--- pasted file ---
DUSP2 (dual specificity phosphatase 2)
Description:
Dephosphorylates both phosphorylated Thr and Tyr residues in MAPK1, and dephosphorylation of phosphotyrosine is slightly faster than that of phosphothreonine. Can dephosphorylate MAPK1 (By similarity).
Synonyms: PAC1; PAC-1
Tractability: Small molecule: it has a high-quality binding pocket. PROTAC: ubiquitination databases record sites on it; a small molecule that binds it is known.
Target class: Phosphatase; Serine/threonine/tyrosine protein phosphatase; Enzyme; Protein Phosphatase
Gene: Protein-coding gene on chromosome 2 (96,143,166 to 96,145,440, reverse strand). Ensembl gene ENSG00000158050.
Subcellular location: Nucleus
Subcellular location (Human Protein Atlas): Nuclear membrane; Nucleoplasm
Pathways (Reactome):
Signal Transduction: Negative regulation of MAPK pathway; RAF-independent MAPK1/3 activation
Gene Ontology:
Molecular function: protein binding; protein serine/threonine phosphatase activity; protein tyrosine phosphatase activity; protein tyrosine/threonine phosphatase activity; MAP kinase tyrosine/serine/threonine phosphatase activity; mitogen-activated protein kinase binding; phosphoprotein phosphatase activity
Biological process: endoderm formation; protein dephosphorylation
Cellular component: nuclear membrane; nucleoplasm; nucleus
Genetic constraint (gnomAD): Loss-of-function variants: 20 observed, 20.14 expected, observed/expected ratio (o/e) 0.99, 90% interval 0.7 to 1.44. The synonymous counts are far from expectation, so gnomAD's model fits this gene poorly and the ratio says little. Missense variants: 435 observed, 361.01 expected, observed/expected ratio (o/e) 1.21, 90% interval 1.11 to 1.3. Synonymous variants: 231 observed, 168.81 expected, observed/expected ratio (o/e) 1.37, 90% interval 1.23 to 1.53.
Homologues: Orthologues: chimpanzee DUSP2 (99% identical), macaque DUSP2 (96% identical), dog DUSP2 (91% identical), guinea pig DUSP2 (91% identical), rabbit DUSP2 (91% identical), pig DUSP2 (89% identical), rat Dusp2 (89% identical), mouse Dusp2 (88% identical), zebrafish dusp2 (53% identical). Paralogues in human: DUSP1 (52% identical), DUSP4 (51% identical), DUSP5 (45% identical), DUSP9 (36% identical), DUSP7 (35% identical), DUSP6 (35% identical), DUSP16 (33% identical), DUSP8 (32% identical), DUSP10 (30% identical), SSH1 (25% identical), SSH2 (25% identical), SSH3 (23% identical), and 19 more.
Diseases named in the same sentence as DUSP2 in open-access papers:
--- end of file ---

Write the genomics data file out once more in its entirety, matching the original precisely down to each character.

DUSP2 (dual specificity phosphatase 2)
Description:
Dephosphorylates both phosphorylated Thr and Tyr residues in MAPK1, and dephosphorylation of phosphotyrosine is slightly faster than that of phosphothreonine. Can dephosphorylate MAPK1 (By similarity).
Synonyms: PAC1; PAC-1
Tractability: Small molecule: it has a high-quality binding pocket. PROTAC: ubiquitination databases record sites on it; a small molecule that binds it is known.
Target class: Phosphatase; Serine/threonine/tyrosine protein phosphatase; Enzyme; Protein Phosphatase
Gene: Protein-coding gene on chromosome 2 (96,143,166 to 96,145,440, reverse strand). Ensembl gene ENSG00000158050.
Subcellular location: Nucleus
Subcellular location (Human Protein Atlas): Nuclear membrane; Nucleoplasm
Pathways (Reactome):
Signal Transduction: Negative regulation of MAPK pathway; RAF-independent MAPK1/3 activation
Gene Ontology:
Molecular function: protein binding; protein serine/threonine phosphatase activity; protein tyrosine phosphatase activity; protein tyrosine/threonine phosphatase activity; MAP kinase tyrosine/serine/threonine phosphatase activity; mitogen-activated protein kinase binding; phosphoprotein phosphatase activity
Biological process: endoderm formation; protein dephosphorylation
Cellular component: nuclear membrane; nucleoplasm; nucleus
Genetic constraint (gnomAD): Loss-of-function variants: 20 observed, 20.14 expected, observed/expected ratio (o/e) 0.99, 90% interval 0.7 to 1.44. The synonymous counts are far from expectation, so gnomAD's model fits this gene poorly and the ratio says little. Missense variants: 435 observed, 361.01 expected, observed/expected ratio (o/e) 1.21, 90% interval 1.11 to 1.3. Synonymous variants: 231 observed, 168.81 expected, observed/expected ratio (o/e) 1.37, 90% interval 1.23 to 1.53.
Homologues: Orthologues: chimpanzee DUSP2 (99% identical), macaque DUSP2 (96% identical), dog DUSP2 (91% identical), guinea pig DUSP2 (91% identical), rabbit DUSP2 (91% identical), pig DUSP2 (89% identical), rat Dusp2 (89% identical), mouse Dusp2 (88% identical), zebrafish dusp2 (53% identical). Paralogues in human: DUSP1 (52% identical), DUSP4 (51% identical), DUSP5 (45% identical), DUSP9 (36% identical), DUSP7 (35% identical), DUSP6 (35% identical), DUSP16 (33% identical), DUSP8 (32% identical), DUSP10 (30% identical), SSH1 (25% identical), SSH2 (25% identical), SSH3 (23% identical), and 19 more.
Diseases named in the same sentence as DUSP2 in open-access papers: